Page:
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Why DIY divorce is not a good idea

Back in 2008, Heather Mills' decision to represent herself during her court battle with Sir Paul McCartney led to a surge in battling couples carrying out their own DIY divorces. Warring husbands and wives thought if she can do it, so can I.

And now following the coalition's cuts to family legal aid, a new report by YouGov SixthSense reveals that this is likely to increase because nearly a quarter of those who used a solicitor, approximately 24%, relied on family legal aid to fund their divorce proceedings.

While it may only be a minority of couples turning to DIY divorces, as a family law solicitor in Liverpool with 22 years experience, I am greatly concerned particularly as figures already released by a leading on-line divorce firm show an increase of 25% in the sale of DIY divorces since April.

So how good can these on-line divorces be? Admittedly, they are cheap - some start at £37 - but are they a viable option?

Are they the right choice for you?

DIY Divorce solicitors advocate that if your separation is amicable, you and your partner are communicating, you have no children, no financial assets to divide and your divorce is uncontested, DIY divorces are the ideal solution.

How wrong are they! Amicable or not, you always need to ensure you have completed a Consent Order which is the legal document finalising financial matters on divorce. Without this, you are vulnerable to your partner making a financial claim against you years later.

This is something I insist all my clients complete and from my point of view, is the most important part of the divorce process. Furthermore, a consent order has to be carefully drafted which is something that cannot be done on a DIY basis.

Millionaire Dale Vince was almost a victim of this when his ex-wife Kathleen Wyatt appealed to the High Court for financial remedy 21 years after she divorced Mr Vince - we don't know if any financial orders were made at the time of the couple's divorce as all the court papers apart from the divorce decree itself have been destroyed. In addition, the files of the solicitors involved at the time are non-existent.

Initially, he was ordered to pay £125,000 to fund her legal costs for bringing the claim against him. However, on appeal to the High Court, Lord Justice Jackson ruled that Mr Vince should not be expected to pay his ex-wife a vast sum, years after their divorce in UK law just because he had become a successful businessman.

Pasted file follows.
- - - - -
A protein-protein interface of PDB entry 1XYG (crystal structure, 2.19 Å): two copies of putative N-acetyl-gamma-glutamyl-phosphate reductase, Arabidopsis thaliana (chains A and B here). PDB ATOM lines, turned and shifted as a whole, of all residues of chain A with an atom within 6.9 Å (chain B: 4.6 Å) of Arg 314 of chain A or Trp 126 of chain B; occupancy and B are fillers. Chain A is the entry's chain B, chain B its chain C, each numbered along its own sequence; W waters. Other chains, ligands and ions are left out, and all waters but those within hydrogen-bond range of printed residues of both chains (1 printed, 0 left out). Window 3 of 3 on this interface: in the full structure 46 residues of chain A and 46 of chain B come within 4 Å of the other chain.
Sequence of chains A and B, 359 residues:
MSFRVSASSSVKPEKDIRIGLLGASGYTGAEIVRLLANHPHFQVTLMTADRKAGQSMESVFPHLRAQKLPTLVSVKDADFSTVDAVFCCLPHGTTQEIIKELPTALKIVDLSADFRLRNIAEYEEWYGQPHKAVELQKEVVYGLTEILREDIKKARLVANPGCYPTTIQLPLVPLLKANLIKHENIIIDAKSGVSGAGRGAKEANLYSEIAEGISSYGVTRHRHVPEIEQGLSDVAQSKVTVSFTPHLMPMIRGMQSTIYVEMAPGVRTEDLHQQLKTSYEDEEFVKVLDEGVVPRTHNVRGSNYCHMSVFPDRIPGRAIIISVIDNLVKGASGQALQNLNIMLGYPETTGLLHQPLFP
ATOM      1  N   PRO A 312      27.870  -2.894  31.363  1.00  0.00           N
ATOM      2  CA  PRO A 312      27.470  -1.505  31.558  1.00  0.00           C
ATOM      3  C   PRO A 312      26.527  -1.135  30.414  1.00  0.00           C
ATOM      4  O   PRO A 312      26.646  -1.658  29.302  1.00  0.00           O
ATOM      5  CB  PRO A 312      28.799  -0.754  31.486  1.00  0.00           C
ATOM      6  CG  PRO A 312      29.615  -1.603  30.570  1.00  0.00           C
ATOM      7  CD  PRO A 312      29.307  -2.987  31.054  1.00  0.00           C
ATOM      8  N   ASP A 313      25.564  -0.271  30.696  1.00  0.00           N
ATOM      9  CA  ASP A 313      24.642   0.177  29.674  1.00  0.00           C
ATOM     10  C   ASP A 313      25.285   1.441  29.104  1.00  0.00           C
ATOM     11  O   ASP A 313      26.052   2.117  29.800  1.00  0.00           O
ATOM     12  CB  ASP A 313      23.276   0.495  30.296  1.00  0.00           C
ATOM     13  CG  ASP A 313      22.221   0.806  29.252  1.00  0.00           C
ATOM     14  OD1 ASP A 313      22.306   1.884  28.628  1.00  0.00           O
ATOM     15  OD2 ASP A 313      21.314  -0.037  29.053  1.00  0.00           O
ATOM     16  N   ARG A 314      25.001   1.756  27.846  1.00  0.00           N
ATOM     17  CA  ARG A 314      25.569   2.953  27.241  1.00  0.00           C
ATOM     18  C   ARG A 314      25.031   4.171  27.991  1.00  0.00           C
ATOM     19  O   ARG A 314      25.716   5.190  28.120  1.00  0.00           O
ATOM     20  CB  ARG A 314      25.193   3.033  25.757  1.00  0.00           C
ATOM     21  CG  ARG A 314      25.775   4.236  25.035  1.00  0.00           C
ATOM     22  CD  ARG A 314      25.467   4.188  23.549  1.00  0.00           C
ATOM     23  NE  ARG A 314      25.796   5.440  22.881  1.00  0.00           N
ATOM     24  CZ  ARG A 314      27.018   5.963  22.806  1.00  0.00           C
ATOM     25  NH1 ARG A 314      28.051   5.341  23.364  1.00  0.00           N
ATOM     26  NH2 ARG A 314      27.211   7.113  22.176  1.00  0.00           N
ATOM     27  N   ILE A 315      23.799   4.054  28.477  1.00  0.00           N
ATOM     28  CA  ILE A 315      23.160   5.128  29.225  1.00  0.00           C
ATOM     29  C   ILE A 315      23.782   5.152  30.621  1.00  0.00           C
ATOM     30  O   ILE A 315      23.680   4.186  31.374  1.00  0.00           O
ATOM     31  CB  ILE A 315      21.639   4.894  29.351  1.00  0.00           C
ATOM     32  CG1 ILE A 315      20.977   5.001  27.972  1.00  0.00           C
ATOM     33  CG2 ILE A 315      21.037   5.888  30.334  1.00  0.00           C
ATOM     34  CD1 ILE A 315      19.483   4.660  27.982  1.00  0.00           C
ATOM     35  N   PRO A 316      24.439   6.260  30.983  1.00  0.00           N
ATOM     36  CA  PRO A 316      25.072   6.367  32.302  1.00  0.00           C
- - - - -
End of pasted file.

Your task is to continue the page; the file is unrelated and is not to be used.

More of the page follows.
Mr Vince's case highlights the potential of what can go wrong if the Consent Order is not completed. All divorces have to go before the courts and the danger is if you have not completed this vital component you could end up having your divorce delayed. No judge is going to sign off a divorce unless the necessary paperwork is in order.

How much do they really cost?

On searching Google, I found a number of firms offering 'quickie divorces' at a range of fees, from £37 up to £99, but what about the hidden extras? Many don't mention the court fees which currently start at £410 to get things going. Nor do they mention the fee for the decree absolute or the final order and then there is the court fee for issuing a notice of an application for a financial order. So already, your costs are mounting up before you even start.

More often than not, I deal with people who have had their basic divorce petition rejected because it has not been completed properly - there is a certain way a petition needs to worded to satisfy a judge - and this is usually due to a DIY divorce. Therefore, this not only incurs additional cost but also delays proceedings.

So what you see, isn't necessarily what you get - there are lots of hidden extras which many firms won't tell you about until it's too late. So a word of warning, be very careful that you explore and understand the fee structure before signing on that dotted line.

Why it's important to take your time

Getting divorced takes time and can't be achieved overnight. In my opinion, as a family law solicitor in Liverpool, there's no such thing as a 'quickie' divorce.

Separation is difficult. In fact, according to the charity Relate, it can result in mental and physical health problems. Most people want to get the formalities of a divorce over and done with but I recommend my clients take time to consider what they want so that they don't have any regrets afterwards.

Getting divorced is not just about ending a marriage. It is also about a change in life for you, your partner and children if you have them.

That's why I would recommend people use a solicitor. We are not just here to do all the paperwork but also to guide you through what will undoubtedly be a very stressful time in your life.

A DIY divorce will not give you this security. And research has shown that women are the ones who come off worse financially when opting for a DIY divorce. They think they will be better off but the reality is they tend to lose out when it comes to the financial settlement.

Is the traditional divorce under threat by the DIY divorce? Do you think women do come off worse than men when opting for a DIY divorce?